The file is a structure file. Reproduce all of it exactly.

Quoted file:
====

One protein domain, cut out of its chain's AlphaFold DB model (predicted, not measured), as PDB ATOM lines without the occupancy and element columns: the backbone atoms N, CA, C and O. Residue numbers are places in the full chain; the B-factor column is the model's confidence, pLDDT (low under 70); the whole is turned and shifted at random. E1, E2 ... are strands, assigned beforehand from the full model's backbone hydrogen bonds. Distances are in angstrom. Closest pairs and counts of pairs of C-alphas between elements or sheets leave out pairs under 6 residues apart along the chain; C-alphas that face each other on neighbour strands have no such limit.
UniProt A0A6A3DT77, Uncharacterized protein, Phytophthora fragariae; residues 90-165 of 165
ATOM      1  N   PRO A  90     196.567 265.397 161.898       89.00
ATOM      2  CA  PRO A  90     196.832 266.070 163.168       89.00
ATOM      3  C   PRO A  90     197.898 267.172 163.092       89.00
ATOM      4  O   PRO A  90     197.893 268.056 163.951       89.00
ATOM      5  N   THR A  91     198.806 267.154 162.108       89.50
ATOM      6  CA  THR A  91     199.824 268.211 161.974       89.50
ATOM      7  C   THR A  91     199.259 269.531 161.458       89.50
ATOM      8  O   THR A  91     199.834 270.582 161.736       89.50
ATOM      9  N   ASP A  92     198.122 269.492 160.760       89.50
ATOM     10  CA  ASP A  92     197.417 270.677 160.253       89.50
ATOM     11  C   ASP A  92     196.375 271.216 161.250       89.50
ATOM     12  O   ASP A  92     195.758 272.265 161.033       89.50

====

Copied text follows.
One protein domain, cut out of its chain's AlphaFold DB model (predicted, not measured), as PDB ATOM lines without the occupancy and element columns: the backbone atoms N, CA, C and O. Residue numbers are places in the full chain; the B-factor column is the model's confidence, pLDDT (low under 70); the whole is turned and shifted at random. E1, E2 ... are strands, assigned beforehand from the full model's backbone hydrogen bonds. Distances are in angstrom. Closest pairs and counts of pairs of C-alphas between elements or sheets leave out pairs under 6 residues apart along the chain; C-alphas that face each other on neighbour strands have no such limit.
UniProt A0A6A3DT77, Uncharacterized protein, Phytophthora fragariae; residues 90-165 of 165
ATOM      1  N   PRO A  90     196.567 265.397 161.898       89.00
ATOM      2  CA  PRO A  90     196.832 266.070 163.168       89.00
ATOM      3  C   PRO A  90     197.898 267.172 163.092       89.00
ATOM      4  O   PRO A  90     197.893 268.056 163.951       89.00
ATOM      5  N   THR A  91     198.806 267.154 162.108       89.50
ATOM      6  CA  THR A  91     199.824 268.211 161.974       89.50
ATOM      7  C   THR A  91     199.259 269.531 161.458       89.50
ATOM      8  O   THR A  91     199.834 270.582 161.736       89.50
ATOM      9  N   ASP A  92     198.122 269.492 160.760       89.50
ATOM     10  CA  ASP A  92     197.417 270.677 160.253       89.50
ATOM     11  C   ASP A  92     196.375 271.216 161.250       89.50
ATOM     12  O   ASP A  92     195.758 272.265 161.033       89.50